Four questions to know whether to follow these eating trends that are the buzz when you suffer from irritable bowel syndrome.
Should we take probiotics?
Studies have observed a beneficial effect of certain strains of probiotics on irritable bowel symptoms, but not in all patients nor with the same results.
Better to choose food supplements containing the strains in question (Ibsium, from Lesaffre; Bion, Trancit; Lactibiane Référence, from Pileje; Probiopur, from Nutrixeal).
And if you don’t see any improvement within two months, there’s no point in persevering.
Is organic better?
If we do not know, Dr Jacqueline Warnet, hepato-gastroenterologist, has an opinion on the question, if only for fruits and vegetables:
“How do you want the intestine to function well if it is subjected to the aggression of fertilizers and pesticides, which are known to be unhealthy?” “
Given the harm that antibiotics cause to the flora, the idea of favoring organic meat does not seem foolish either. Professor Laurent Peyrin-Biroulet, hepato-gastroenterologist, qualifies this reasoning: “To judge, it would be necessary to show that this additional exposure, via the consumption of meat, worsens the disease or modifies the flora, which has not yet been done. ”
The gluten-free diet, ideal for the stomach?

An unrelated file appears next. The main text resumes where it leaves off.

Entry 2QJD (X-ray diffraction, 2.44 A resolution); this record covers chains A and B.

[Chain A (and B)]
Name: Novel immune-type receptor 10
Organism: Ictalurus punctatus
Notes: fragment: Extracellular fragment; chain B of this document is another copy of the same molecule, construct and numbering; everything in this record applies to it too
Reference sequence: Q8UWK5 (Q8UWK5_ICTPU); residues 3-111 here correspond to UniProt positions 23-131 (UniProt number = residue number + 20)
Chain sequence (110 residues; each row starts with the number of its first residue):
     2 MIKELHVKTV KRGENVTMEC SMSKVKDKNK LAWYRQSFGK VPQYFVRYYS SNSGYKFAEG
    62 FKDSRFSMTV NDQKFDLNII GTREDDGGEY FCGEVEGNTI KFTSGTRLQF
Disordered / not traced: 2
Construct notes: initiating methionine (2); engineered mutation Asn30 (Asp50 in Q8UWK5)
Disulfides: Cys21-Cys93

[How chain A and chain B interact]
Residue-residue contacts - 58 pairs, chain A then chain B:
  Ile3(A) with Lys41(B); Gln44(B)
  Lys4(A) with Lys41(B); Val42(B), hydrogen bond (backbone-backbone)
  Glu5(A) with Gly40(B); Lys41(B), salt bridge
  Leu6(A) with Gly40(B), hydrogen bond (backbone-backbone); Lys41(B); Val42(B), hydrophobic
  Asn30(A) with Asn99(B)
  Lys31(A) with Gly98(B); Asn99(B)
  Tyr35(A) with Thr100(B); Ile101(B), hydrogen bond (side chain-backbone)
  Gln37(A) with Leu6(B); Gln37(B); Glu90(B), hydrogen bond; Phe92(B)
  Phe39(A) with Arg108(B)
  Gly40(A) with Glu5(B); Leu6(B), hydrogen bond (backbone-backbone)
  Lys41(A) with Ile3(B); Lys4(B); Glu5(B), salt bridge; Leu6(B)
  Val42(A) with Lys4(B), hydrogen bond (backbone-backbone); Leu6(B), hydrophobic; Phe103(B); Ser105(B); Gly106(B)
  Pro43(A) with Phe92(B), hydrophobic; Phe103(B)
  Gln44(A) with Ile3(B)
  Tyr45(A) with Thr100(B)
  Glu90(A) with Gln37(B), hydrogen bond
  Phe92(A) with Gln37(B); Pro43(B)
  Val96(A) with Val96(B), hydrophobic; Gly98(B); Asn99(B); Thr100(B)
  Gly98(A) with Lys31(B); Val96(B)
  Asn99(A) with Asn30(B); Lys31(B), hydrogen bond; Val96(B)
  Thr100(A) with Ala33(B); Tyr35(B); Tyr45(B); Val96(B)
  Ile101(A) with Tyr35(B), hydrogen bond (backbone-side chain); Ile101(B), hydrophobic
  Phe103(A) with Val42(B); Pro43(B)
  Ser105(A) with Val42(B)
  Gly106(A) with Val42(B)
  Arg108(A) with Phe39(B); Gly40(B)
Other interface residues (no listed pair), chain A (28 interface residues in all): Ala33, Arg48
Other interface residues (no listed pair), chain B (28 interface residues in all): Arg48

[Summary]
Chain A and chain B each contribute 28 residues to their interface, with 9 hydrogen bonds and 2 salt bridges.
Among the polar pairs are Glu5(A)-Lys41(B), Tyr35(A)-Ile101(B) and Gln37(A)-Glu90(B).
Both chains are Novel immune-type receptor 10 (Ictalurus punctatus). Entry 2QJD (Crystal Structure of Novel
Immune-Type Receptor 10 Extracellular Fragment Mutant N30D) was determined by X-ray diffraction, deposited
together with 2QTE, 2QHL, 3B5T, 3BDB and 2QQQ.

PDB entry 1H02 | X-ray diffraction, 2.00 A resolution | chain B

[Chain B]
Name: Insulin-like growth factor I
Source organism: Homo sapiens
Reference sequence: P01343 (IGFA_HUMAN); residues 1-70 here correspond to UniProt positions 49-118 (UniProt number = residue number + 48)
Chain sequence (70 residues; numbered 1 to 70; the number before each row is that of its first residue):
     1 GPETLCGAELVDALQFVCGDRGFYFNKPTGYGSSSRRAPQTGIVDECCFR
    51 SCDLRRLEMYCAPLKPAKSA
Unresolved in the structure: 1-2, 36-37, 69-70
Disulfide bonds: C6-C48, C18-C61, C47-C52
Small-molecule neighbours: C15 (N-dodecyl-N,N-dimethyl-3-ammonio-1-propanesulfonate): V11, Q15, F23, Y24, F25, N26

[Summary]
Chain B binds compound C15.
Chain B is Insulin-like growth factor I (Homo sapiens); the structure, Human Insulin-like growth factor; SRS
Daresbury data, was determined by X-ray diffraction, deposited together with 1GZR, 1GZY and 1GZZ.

This has only been shown in the event of proven celiac disease. Without having this gluten intolerance, some of those who have had the experience of not consuming it say they are relieved. “It’s true,” says Florence Foucaut, dietician nutritionist, “but it may also be due to the fact that, in addition to bread, they exclude pastries, cakes, pizzas, and other products rich in gluten, but also in fat. , very irritating to the intestine … ”
Another explanation put forward by Professor Peyrin-Biroulet: “In irritable bowel syndrome, a placebo effect is not excluded because we realize that sometimes it is enough to tell patients to remove a particular category of food so that, already, they feel better. ”
An Iranian study published in June 2015, however, showed an improvement in symptoms in 83.8% of the “placebo gluten” group, against 25.7% of the “true gluten” group. But rather than excluding it, we can first of all make sure that it is not a problem of dose, because sometimes it is enough to reduce its consumption of products rich in gluten (pasta, classic bread , pizzas, quiches, cakes, beer …) to soothe his intestines.
“It doesn’t cost a thing to try a gluten-free month,” adds Dr. Warnet. The intestine knows how to make the difference. “
Vegetarian, less intestinal worries?
A meatless diet would be associated with a decreased risk of constipation and colorecta cancerthe. Logical when we know that animal fats, at least in excess, have a bad reputation, unlike fibers, whose vegetarian diet is very rich, which have a recognized protective effect.
No studies, however, concerning irritable bowel syndrome. But, since vegetarians are supposed to meet their protein needs with grains and legumes, which are very high in insoluble fiber, it is not certain that this diet is suitable for people with functional colopathy.